And there’s a lot of people spraying, right? There’s a lot of people spraying the social canvas with a bunch of graffiti. Well, if I want to get noticed, if I’m in sales, and I want my ideal clients to notice me, acting like a fool and an actor and actress online, is not going to get you anywhere. But if I can speak their language, and I can educate them on things that are important to them, and I can carry myself in a certain way. And I show up every day with consistency, and I put myself out there, in a way that’s completely, totally different than everybody else. I’ve just risen above all the noise. In fact, people ask me all the time, they go: “Hey, Larry, how did you get noticed when you were selling copiers in your marketplace? How did you get noticed on social?” I go: “It’s quite easy. I just acted like a professional and carried myself like one and did something completely polar opposite than everybody else on social does. I just engaged and I answered everybody’s piece of content. commented back literally. I don’t care how long it takes me to go”. “No There’s no way you don’t do that”. I said; “Yes, I do”. The fastest way to build an audience is engage and comment on everything, they do no rhyme, nor, no reason, no excuse, right? Because if you can’t comment on the stuff that you put out there, then don’t put it out there.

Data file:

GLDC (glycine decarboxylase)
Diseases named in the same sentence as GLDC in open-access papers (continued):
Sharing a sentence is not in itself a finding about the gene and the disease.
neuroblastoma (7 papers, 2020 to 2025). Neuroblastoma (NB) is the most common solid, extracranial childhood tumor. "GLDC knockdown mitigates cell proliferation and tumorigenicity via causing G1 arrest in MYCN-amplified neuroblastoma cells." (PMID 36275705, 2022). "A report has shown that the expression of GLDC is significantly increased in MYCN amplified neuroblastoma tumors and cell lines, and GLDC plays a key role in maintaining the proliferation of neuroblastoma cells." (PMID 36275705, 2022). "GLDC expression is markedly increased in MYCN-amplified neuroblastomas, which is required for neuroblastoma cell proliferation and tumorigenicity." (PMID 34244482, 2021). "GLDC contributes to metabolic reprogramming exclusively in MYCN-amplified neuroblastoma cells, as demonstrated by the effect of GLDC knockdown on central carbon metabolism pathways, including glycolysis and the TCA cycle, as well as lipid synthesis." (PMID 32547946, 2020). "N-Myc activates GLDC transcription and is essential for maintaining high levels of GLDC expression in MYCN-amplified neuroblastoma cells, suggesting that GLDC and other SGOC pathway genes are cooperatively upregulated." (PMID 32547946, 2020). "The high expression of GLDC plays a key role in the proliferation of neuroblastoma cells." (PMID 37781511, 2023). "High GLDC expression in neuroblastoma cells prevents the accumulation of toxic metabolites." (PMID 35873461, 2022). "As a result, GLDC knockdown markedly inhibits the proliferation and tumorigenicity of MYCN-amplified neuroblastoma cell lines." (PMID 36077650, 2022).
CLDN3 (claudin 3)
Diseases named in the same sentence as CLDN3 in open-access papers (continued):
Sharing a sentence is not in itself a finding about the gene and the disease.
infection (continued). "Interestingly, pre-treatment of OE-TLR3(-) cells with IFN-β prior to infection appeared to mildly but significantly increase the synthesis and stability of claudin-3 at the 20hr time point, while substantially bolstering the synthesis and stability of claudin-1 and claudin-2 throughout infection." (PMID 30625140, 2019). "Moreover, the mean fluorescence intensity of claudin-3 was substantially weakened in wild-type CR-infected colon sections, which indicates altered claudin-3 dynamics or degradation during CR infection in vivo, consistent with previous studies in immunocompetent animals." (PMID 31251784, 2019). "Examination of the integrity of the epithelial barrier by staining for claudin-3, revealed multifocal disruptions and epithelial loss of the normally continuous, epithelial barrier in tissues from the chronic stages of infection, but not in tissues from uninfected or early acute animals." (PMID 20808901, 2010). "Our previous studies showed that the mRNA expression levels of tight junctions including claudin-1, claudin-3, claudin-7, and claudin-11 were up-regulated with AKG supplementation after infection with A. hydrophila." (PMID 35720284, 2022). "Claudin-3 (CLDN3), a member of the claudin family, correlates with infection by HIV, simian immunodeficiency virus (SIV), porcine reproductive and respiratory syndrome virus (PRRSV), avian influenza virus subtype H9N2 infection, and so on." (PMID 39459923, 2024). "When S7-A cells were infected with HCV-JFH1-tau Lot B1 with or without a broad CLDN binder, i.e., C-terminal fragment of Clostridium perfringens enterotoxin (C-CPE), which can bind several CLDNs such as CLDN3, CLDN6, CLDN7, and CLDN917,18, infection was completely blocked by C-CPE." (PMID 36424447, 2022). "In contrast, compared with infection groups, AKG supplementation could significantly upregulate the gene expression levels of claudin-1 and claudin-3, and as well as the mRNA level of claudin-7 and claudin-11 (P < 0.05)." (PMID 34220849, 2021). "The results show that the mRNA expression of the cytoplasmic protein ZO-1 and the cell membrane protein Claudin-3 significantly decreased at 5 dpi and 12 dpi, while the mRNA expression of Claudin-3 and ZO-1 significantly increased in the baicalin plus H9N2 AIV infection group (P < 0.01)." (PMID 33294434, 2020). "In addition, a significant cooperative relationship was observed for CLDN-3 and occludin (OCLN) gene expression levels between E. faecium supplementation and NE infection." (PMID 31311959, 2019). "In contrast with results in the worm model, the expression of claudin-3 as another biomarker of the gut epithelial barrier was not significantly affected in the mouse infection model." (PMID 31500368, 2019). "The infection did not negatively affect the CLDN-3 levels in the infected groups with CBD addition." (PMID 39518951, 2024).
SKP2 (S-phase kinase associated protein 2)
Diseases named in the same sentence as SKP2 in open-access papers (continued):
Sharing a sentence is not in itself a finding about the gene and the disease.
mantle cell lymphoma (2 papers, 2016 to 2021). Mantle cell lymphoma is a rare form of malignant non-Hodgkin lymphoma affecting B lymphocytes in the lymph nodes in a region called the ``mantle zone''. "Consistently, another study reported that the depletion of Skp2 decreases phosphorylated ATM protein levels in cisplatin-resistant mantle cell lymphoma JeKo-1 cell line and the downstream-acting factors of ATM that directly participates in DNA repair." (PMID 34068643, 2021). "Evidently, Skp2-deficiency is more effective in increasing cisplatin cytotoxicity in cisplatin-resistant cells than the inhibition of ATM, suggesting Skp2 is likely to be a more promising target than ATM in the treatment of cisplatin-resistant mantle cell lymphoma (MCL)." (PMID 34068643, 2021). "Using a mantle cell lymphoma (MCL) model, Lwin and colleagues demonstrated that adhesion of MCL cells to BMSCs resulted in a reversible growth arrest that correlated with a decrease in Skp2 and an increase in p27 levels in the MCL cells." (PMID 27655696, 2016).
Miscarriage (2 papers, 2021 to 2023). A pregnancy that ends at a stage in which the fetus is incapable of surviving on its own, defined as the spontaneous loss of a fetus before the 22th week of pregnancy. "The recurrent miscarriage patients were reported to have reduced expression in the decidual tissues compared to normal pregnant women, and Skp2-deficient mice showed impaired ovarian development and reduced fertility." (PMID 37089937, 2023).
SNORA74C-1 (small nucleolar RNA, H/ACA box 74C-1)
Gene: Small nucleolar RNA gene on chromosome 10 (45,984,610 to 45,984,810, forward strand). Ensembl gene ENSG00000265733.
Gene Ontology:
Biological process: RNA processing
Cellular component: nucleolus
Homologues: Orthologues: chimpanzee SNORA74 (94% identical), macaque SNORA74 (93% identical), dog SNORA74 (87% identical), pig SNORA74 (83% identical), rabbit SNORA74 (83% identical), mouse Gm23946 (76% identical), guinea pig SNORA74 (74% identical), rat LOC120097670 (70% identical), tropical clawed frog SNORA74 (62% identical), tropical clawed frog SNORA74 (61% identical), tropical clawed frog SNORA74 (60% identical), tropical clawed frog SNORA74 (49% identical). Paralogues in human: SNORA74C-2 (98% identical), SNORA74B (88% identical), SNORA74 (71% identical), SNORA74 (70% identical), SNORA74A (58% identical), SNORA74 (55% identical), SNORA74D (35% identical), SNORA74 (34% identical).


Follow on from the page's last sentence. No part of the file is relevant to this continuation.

Brynne Tillman 25:15
Yeah. So you know, I absolutely love everything you’re saying. And that engagement piece is so critical. I am shocked at how many people will put out content, and then seven people engage and they’re not engaging back. And I like, have messaged people that have not even been my second-degree connection, saying, you know; “I’m a LinkedIn trainer, can I give you a piece of advice on this great piece of content, that you put out there that lots of people love”. Like, well, yeah, I guess so. And you engage back because the next time you share something, if you don’t engage back, they’re gonna stop engaging.
Larry Levine 25:59